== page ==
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Creating kai secure communities across Aotearoa

Everyone should have access to affordable, healthy food regardless of where they live, their background, culture, income, or education. But right now, across Aotearoa, a rapidly growing number of people are experiencing severe food insecurity. Despite Aotearoa producing enough food to feed 40 million people, almost four in ten homes experience food insecurity, with nearly one in five children living in homes that aren’t food secure.

Making it easy for our tamariki, whānau, and communities to access healthy food is vital for creating a healthier and happier Aotearoa.

As a Healthy Families NZ movement, we have prioritised working in the food system as food plays an essential role in our health and wellbeing. Our Healthy Families NZ locations have been working with local leaders, champions and changemakers to identify and enable change that supports kai secure communities.

A thriving kai system nourishes the physical, spiritual, and social expressions of the people it feeds, upholding the mana and wellbeing of our communities. Returning to food systems that uphold kai sovereignty allows communities to affirm their relationship with their land, water, and ancestors every day.

As we engage with communities, our Healthy Families NZ kaimahi hear how our current food system is leaving many people behind. A rapidly growing number of people are experiencing severe food insecurity, which means they don’t know where their next meal is coming from or if it will be nutritious enough to lead a healthy and active life.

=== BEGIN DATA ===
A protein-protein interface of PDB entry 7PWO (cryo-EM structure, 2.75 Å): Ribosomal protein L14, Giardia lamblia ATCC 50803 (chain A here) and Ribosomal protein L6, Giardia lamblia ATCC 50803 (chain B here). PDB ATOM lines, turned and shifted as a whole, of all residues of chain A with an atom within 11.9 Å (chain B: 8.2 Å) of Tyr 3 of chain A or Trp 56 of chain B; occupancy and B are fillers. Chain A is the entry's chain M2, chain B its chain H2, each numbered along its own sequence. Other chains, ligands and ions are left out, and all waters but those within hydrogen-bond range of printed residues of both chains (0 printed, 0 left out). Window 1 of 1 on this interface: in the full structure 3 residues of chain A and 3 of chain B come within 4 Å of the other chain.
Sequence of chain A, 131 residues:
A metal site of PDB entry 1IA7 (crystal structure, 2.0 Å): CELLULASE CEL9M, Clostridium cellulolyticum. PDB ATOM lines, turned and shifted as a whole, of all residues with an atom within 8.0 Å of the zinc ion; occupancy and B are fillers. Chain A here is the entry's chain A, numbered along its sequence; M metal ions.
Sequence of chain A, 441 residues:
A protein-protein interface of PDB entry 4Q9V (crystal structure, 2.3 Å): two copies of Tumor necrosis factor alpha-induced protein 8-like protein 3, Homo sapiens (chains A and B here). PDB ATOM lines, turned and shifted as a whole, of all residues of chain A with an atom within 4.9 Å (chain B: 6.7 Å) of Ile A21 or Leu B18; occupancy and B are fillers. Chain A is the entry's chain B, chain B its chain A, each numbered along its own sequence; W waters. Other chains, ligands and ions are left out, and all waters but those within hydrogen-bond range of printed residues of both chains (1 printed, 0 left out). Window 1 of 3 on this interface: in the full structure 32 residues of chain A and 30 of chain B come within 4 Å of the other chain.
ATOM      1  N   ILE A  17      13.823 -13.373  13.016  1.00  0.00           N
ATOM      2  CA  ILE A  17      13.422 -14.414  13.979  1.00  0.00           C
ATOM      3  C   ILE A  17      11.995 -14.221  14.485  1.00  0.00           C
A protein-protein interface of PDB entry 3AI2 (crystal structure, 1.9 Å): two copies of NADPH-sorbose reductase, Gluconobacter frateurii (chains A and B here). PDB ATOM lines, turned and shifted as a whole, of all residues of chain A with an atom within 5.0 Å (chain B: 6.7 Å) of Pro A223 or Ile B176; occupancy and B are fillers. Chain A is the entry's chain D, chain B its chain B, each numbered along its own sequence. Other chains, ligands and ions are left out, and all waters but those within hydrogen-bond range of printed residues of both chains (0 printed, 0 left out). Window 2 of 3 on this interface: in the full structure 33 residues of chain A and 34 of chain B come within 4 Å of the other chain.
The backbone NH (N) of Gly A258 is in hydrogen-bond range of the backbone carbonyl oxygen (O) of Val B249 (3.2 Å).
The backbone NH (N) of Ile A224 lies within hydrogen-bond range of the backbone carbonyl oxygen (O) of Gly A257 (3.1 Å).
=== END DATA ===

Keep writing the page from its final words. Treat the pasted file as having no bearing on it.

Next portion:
Healthy Families Far North, in partnership with the local Kaeo community, recently created The Sowing Machine at the Kaeo playground. Stocked with seasonal seeds, potting mix, and recycled paper cups, tamariki learn how to plant and care for seedlings, either taking them home to their own māra kai or keep them in the Sowing Machine (a greenhouse) until they are ready to plant in the local community garden.

The Sowing Machine is a simple way we can reimagine public spaces and explore intergenerational learning through play, to better support people’s health and wellbeing.

In West Auckland, the community are taking a village approach to improve food security by shortening the food supply chain with the creation of ‘Kai Villages’. A place where local people, school students and community leaders come together to grow, harvest, and prepare nourishing food. The initiative draws on the already established food relief services in West Auckland, aiming to create a collective to minimise overlap and utilise unique skills across the collective.

Kai Villages will put healthy, affordable food in the hands and bellies of local people and aims to scale the initiative in the future.

With seed funding from Healthy Families Ōtautahi, Toha Kai is developing a pedal-powered delivery system to provide kai boxes of local produce around Ōtautahi, called Pedal Powered Produce. The initiative aims to create a sustainable and eco-friendly delivery service that doesn’t rely on cars, creates a model for emission-free delivery and continues to keep food affordable and accessible to the people of Ōtautahi.

The Murihiku Maara initiative has been a key focus for Healthy Families Invercargill, with the creation of Maara o te Mūranga a Rangi me te Hapori, a community garden and fruit orchard at local high school, Aurora College. The initiative is a true community collaboration involving the school, iwi, local government, and several other organisations, with a purpose to increase community access to good, nutritious food, but with a mātauranga Māori approach to learning, growing, and harvesting.

Communities hold the answers to re-orienting the food system to improve wellbeing. Around Aotearoa, we are hearing communities insisting now is the time to move toward sustainable food systems, which are regenerative and resilient; prioritise locally grown and affordable kai; and uphold mātauranga, kaitiakitanga and rangatiratanga.

If we use what we collectively know, work together and take action locally, regionally and nationally, we have the best opportunity to make good food the reality for all of our people.

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